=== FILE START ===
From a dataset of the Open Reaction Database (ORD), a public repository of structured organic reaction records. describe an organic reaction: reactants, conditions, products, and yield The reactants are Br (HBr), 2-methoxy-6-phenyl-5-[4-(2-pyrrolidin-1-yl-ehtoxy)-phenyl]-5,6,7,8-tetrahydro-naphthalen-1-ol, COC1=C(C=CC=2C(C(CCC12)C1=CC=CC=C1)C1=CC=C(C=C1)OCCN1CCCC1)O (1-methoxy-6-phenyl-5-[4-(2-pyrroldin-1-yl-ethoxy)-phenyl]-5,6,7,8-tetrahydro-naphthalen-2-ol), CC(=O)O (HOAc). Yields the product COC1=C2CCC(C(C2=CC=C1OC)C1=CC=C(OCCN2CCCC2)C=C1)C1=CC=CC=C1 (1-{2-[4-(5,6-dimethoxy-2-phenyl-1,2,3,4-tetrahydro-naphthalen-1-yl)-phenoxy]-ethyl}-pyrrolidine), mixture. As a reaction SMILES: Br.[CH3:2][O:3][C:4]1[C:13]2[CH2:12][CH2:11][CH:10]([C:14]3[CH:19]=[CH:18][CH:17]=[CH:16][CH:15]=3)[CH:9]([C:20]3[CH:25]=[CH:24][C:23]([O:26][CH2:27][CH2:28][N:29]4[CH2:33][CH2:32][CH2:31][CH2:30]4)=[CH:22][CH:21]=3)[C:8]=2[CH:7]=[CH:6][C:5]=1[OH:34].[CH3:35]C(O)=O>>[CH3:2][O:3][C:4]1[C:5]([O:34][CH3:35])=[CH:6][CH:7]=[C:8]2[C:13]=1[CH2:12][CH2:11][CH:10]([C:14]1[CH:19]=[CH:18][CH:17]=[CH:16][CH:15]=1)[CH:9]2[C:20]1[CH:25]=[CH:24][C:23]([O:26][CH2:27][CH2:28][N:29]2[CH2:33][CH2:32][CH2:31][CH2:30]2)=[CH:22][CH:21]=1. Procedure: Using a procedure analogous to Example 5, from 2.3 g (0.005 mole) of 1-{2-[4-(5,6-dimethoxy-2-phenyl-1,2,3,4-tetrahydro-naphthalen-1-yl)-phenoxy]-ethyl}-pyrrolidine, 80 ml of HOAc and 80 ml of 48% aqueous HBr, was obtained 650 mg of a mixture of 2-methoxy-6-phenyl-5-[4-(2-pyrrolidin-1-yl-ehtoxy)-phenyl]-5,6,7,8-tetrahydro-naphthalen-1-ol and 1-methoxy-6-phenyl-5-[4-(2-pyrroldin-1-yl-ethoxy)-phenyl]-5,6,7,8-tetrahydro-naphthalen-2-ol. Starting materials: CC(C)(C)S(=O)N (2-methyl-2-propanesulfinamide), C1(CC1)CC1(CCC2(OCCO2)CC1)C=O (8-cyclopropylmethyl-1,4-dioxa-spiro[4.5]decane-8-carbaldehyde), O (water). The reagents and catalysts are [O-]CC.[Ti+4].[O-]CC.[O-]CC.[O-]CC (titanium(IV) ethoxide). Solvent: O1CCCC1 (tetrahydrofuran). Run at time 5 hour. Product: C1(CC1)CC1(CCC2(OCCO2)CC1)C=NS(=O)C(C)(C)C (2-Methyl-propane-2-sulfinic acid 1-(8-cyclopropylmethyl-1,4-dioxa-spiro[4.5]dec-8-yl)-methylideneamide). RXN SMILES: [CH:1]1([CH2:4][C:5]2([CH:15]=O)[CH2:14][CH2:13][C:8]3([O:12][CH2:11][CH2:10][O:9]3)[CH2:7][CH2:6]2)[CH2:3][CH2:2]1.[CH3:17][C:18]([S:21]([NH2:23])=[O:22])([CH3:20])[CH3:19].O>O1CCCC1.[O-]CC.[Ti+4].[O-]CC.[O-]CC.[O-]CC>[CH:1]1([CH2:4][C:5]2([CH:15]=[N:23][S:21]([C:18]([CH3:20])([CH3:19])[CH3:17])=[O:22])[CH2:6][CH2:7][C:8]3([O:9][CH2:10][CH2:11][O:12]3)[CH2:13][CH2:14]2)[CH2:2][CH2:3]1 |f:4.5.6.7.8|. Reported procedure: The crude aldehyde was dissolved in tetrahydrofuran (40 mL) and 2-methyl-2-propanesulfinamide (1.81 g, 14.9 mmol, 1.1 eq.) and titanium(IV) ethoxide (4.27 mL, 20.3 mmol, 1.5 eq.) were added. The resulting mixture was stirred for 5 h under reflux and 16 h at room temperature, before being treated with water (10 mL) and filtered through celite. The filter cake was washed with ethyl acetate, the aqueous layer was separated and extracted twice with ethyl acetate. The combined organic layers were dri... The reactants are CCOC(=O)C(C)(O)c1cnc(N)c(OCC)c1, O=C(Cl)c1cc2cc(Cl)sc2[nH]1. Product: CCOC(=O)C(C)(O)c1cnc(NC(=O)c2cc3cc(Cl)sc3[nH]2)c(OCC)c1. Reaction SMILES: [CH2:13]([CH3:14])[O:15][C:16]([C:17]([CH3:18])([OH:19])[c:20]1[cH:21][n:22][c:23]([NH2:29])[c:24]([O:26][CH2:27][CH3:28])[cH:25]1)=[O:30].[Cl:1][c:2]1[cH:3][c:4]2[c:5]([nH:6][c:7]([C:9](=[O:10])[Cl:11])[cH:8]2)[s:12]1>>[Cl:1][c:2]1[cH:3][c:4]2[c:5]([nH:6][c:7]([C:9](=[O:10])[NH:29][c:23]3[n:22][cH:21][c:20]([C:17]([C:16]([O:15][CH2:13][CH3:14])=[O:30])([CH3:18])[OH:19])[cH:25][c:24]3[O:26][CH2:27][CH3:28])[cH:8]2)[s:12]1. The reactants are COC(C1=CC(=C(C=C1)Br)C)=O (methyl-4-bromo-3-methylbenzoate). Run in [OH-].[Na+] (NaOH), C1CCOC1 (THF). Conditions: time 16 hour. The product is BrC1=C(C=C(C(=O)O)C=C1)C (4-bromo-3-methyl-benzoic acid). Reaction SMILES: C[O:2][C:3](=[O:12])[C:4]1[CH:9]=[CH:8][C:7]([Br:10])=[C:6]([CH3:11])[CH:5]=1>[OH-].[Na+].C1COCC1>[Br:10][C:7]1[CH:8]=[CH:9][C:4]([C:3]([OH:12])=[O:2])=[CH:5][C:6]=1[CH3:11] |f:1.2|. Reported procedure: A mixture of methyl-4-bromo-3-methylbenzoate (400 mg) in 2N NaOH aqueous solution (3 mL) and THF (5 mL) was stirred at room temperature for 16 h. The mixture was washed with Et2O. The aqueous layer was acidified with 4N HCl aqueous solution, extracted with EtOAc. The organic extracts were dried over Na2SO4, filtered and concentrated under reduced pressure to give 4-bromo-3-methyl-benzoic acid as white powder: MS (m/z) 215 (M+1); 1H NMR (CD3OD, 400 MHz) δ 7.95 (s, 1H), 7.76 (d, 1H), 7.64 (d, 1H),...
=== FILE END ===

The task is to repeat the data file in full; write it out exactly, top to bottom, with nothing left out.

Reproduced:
From a dataset of the Open Reaction Database (ORD), a public repository of structured organic reaction records. describe an organic reaction: reactants, conditions, products, and yield The reactants are Br (HBr), 2-methoxy-6-phenyl-5-[4-(2-pyrrolidin-1-yl-ehtoxy)-phenyl]-5,6,7,8-tetrahydro-naphthalen-1-ol, COC1=C(C=CC=2C(C(CCC12)C1=CC=CC=C1)C1=CC=C(C=C1)OCCN1CCCC1)O (1-methoxy-6-phenyl-5-[4-(2-pyrroldin-1-yl-ethoxy)-phenyl]-5,6,7,8-tetrahydro-naphthalen-2-ol), CC(=O)O (HOAc). Yields the product COC1=C2CCC(C(C2=CC=C1OC)C1=CC=C(OCCN2CCCC2)C=C1)C1=CC=CC=C1 (1-{2-[4-(5,6-dimethoxy-2-phenyl-1,2,3,4-tetrahydro-naphthalen-1-yl)-phenoxy]-ethyl}-pyrrolidine), mixture. As a reaction SMILES: Br.[CH3:2][O:3][C:4]1[C:13]2[CH2:12][CH2:11][CH:10]([C:14]3[CH:19]=[CH:18][CH:17]=[CH:16][CH:15]=3)[CH:9]([C:20]3[CH:25]=[CH:24][C:23]([O:26][CH2:27][CH2:28][N:29]4[CH2:33][CH2:32][CH2:31][CH2:30]4)=[CH:22][CH:21]=3)[C:8]=2[CH:7]=[CH:6][C:5]=1[OH:34].[CH3:35]C(O)=O>>[CH3:2][O:3][C:4]1[C:5]([O:34][CH3:35])=[CH:6][CH:7]=[C:8]2[C:13]=1[CH2:12][CH2:11][CH:10]([C:14]1[CH:19]=[CH:18][CH:17]=[CH:16][CH:15]=1)[CH:9]2[C:20]1[CH:25]=[CH:24][C:23]([O:26][CH2:27][CH2:28][N:29]2[CH2:33][CH2:32][CH2:31][CH2:30]2)=[CH:22][CH:21]=1. Procedure: Using a procedure analogous to Example 5, from 2.3 g (0.005 mole) of 1-{2-[4-(5,6-dimethoxy-2-phenyl-1,2,3,4-tetrahydro-naphthalen-1-yl)-phenoxy]-ethyl}-pyrrolidine, 80 ml of HOAc and 80 ml of 48% aqueous HBr, was obtained 650 mg of a mixture of 2-methoxy-6-phenyl-5-[4-(2-pyrrolidin-1-yl-ehtoxy)-phenyl]-5,6,7,8-tetrahydro-naphthalen-1-ol and 1-methoxy-6-phenyl-5-[4-(2-pyrroldin-1-yl-ethoxy)-phenyl]-5,6,7,8-tetrahydro-naphthalen-2-ol. Starting materials: CC(C)(C)S(=O)N (2-methyl-2-propanesulfinamide), C1(CC1)CC1(CCC2(OCCO2)CC1)C=O (8-cyclopropylmethyl-1,4-dioxa-spiro[4.5]decane-8-carbaldehyde), O (water). The reagents and catalysts are [O-]CC.[Ti+4].[O-]CC.[O-]CC.[O-]CC (titanium(IV) ethoxide). Solvent: O1CCCC1 (tetrahydrofuran). Run at time 5 hour. Product: C1(CC1)CC1(CCC2(OCCO2)CC1)C=NS(=O)C(C)(C)C (2-Methyl-propane-2-sulfinic acid 1-(8-cyclopropylmethyl-1,4-dioxa-spiro[4.5]dec-8-yl)-methylideneamide). RXN SMILES: [CH:1]1([CH2:4][C:5]2([CH:15]=O)[CH2:14][CH2:13][C:8]3([O:12][CH2:11][CH2:10][O:9]3)[CH2:7][CH2:6]2)[CH2:3][CH2:2]1.[CH3:17][C:18]([S:21]([NH2:23])=[O:22])([CH3:20])[CH3:19].O>O1CCCC1.[O-]CC.[Ti+4].[O-]CC.[O-]CC.[O-]CC>[CH:1]1([CH2:4][C:5]2([CH:15]=[N:23][S:21]([C:18]([CH3:20])([CH3:19])[CH3:17])=[O:22])[CH2:6][CH2:7][C:8]3([O:9][CH2:10][CH2:11][O:12]3)[CH2:13][CH2:14]2)[CH2:2][CH2:3]1 |f:4.5.6.7.8|. Reported procedure: The crude aldehyde was dissolved in tetrahydrofuran (40 mL) and 2-methyl-2-propanesulfinamide (1.81 g, 14.9 mmol, 1.1 eq.) and titanium(IV) ethoxide (4.27 mL, 20.3 mmol, 1.5 eq.) were added. The resulting mixture was stirred for 5 h under reflux and 16 h at room temperature, before being treated with water (10 mL) and filtered through celite. The filter cake was washed with ethyl acetate, the aqueous layer was separated and extracted twice with ethyl acetate. The combined organic layers were dri... The reactants are CCOC(=O)C(C)(O)c1cnc(N)c(OCC)c1, O=C(Cl)c1cc2cc(Cl)sc2[nH]1. Product: CCOC(=O)C(C)(O)c1cnc(NC(=O)c2cc3cc(Cl)sc3[nH]2)c(OCC)c1. Reaction SMILES: [CH2:13]([CH3:14])[O:15][C:16]([C:17]([CH3:18])([OH:19])[c:20]1[cH:21][n:22][c:23]([NH2:29])[c:24]([O:26][CH2:27][CH3:28])[cH:25]1)=[O:30].[Cl:1][c:2]1[cH:3][c:4]2[c:5]([nH:6][c:7]([C:9](=[O:10])[Cl:11])[cH:8]2)[s:12]1>>[Cl:1][c:2]1[cH:3][c:4]2[c:5]([nH:6][c:7]([C:9](=[O:10])[NH:29][c:23]3[n:22][cH:21][c:20]([C:17]([C:16]([O:15][CH2:13][CH3:14])=[O:30])([CH3:18])[OH:19])[cH:25][c:24]3[O:26][CH2:27][CH3:28])[cH:8]2)[s:12]1. The reactants are COC(C1=CC(=C(C=C1)Br)C)=O (methyl-4-bromo-3-methylbenzoate). Run in [OH-].[Na+] (NaOH), C1CCOC1 (THF). Conditions: time 16 hour. The product is BrC1=C(C=C(C(=O)O)C=C1)C (4-bromo-3-methyl-benzoic acid). Reaction SMILES: C[O:2][C:3](=[O:12])[C:4]1[CH:9]=[CH:8][C:7]([Br:10])=[C:6]([CH3:11])[CH:5]=1>[OH-].[Na+].C1COCC1>[Br:10][C:7]1[CH:8]=[CH:9][C:4]([C:3]([OH:12])=[O:2])=[CH:5][C:6]=1[CH3:11] |f:1.2|. Reported procedure: A mixture of methyl-4-bromo-3-methylbenzoate (400 mg) in 2N NaOH aqueous solution (3 mL) and THF (5 mL) was stirred at room temperature for 16 h. The mixture was washed with Et2O. The aqueous layer was acidified with 4N HCl aqueous solution, extracted with EtOAc. The organic extracts were dried over Na2SO4, filtered and concentrated under reduced pressure to give 4-bromo-3-methyl-benzoic acid as white powder: MS (m/z) 215 (M+1); 1H NMR (CD3OD, 400 MHz) δ 7.95 (s, 1H), 7.76 (d, 1H), 7.64 (d, 1H),...